Friday, 28 January 2011

REVIEW: Black Swan

Bitch be trippin'

There will be those who will be happy to see that The Wrestler was a one-off for director Darren Aronofsky and those who won't be. While Black Swan is thematically very similar to that film, the thing that separated it glaringly from the rest of his work and perhaps what won it so much approval, was the guy curbing his operatic instincts, curbing his defining characteristic of searching for that moment of transcendence by kicking the crap out of the boundaries we know to be acceptable excess. Personally, I loved that Aronofsky over The Wrestler incarnation and while I liked that film. It felt muzzled, a film made by a man consciously toning himself down, and I think its safe to say there's none of that in Black Swan.

Having said that I think Black Swan might be more fundamentally flawed then any film he has ever made. Its script employs a series of functioning stereotypes, a supporting cast all there to serve a point rather then be human beings and an uneven script that repeatedly hits all of its ideas on the head with a mallet. And yet, almost through sheer force of will, Aronosfky and star Natalie Portman combine to create something extraordinary, something exhilarating and moving and very occasionally reach a level of beauty that few films could even aspire to. Black Swan is not only more then a sum of its parts, it outright transcends them. And while it is tempting to call it a huge mess, one only hopes there could be more messes like this. Portman, who has given hints at being able to do this every now and again, has truly hit a career best and then some. Its a very sculpted performance, top to bottom a testament to control, ironic in more ways then one, in which she both captures the fragility of Nina Sayers and the burgeoning insanity with pure authenticity, something that if she hadn't would have left some of the more balls-out stylings of Mr. Aronofsky in a no fly zone. One thinks of the phrase 'go big or go home' in regards to Aronofsky here and that's certainly what he does.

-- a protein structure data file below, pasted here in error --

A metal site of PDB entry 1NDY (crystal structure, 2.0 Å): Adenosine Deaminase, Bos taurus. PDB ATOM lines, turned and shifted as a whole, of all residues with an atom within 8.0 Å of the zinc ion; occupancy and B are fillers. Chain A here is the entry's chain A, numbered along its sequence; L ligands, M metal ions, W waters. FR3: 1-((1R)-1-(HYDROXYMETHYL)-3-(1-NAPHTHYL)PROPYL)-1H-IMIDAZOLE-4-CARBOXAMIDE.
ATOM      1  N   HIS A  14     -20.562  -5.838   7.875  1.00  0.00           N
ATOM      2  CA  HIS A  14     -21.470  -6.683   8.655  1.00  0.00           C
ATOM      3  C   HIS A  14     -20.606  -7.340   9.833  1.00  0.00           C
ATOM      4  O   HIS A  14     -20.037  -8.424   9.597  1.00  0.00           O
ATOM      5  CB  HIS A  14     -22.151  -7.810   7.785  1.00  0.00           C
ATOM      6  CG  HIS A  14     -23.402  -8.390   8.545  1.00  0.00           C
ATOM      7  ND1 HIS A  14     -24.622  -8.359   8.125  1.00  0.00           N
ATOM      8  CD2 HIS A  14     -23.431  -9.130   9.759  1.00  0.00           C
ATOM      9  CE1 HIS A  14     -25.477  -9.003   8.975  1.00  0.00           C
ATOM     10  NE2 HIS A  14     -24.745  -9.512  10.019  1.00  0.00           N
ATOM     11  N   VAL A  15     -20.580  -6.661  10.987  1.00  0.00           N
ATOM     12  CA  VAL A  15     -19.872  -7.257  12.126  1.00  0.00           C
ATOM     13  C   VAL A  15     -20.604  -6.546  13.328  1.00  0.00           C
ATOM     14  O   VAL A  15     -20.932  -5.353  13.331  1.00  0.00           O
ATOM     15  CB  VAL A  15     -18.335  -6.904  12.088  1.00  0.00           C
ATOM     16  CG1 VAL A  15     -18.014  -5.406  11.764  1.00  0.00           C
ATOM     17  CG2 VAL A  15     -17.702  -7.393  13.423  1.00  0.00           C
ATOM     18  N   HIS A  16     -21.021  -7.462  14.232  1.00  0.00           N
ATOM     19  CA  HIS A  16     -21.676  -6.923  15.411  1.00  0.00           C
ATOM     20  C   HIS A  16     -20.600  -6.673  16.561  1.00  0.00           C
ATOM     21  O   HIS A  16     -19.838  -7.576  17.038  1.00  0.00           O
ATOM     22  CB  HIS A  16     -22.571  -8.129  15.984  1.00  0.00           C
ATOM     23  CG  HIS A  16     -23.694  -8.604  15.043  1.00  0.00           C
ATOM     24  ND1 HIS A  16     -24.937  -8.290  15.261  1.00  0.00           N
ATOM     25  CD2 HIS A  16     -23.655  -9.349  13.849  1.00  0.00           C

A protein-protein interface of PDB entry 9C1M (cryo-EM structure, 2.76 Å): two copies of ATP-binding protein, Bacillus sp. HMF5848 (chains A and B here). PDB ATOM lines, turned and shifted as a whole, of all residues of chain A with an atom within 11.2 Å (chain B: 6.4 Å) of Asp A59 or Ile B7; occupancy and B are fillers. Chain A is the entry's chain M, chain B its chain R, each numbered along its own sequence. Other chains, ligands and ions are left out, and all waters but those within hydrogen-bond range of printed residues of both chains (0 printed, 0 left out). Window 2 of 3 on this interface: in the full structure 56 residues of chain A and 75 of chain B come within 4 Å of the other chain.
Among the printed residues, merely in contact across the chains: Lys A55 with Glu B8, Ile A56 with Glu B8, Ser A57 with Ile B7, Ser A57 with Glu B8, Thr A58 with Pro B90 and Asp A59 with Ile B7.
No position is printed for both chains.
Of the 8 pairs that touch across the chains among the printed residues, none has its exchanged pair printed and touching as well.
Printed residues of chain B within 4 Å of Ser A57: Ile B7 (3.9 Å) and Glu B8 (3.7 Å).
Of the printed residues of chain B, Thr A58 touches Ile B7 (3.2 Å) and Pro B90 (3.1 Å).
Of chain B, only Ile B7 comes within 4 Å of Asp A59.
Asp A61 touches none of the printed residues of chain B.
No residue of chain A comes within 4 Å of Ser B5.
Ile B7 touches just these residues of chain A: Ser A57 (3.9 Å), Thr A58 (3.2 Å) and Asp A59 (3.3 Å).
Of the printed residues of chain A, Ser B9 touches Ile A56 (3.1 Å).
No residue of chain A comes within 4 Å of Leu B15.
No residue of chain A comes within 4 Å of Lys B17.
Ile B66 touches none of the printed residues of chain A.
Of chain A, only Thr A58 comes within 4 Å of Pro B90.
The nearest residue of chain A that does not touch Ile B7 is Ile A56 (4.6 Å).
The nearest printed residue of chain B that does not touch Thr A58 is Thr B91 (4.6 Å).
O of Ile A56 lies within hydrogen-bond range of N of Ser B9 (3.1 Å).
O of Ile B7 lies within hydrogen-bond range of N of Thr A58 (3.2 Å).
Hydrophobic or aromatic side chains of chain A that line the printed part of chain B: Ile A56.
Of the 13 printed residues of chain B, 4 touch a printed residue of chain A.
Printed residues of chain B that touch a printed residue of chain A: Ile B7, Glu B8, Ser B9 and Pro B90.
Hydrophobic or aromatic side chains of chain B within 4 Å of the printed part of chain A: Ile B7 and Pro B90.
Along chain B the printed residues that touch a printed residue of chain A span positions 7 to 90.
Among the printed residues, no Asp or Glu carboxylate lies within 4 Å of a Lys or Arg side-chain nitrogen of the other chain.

And this both hurt and helped the film sequentially, from the outright electric way he captures the ballet, making it feel more exhilarating then the best action sequence and more profound then anything words could say. He just provided the art with all the advertising it needs for the next decade. And yet the same approach is applied to the build, a tripping hallucinatory sequence goes a couple of steps too far, and to the characterization. Barbara Hershey's mother character is the worst victim of this, the movie happy to play to the long dated stereotype of the obsessively clingy mother with thoroughly no dimensional at all. This cheapened the movie for me, Mila Kunis comes and goes, not bad but not al that memorable either, and while Vincent Cassel's European director is yet another appalling stereotype, he manages to at least do something a little more interesting with it. But it's thoroughly Portman's show, and when she and Aronofsky combine at the top of their game for the near wordless and extraordinary last fifteen minutes, the film puts you in a place where previous objection no longer matter, such is the beauty of what you're seeing. The film is flawed to the core, but there's something wonderful here too. But personally, I think something with this much capacity for greatness is easier to forgive, and its rare a film can say fuck you to its limitations in such a glorious, almost magical way.

Rating: 8/10


Simon said...

The last twenty-something minutes are beautiful, even if the preceding is more on the campy side of glorious.


dtmmr said...

Director Darren Aronofsky does a spectacular job of drawing the audience deep into Nina's neuroses, making the viewer feel every uncomfortable twist of her mental instability. Good Review!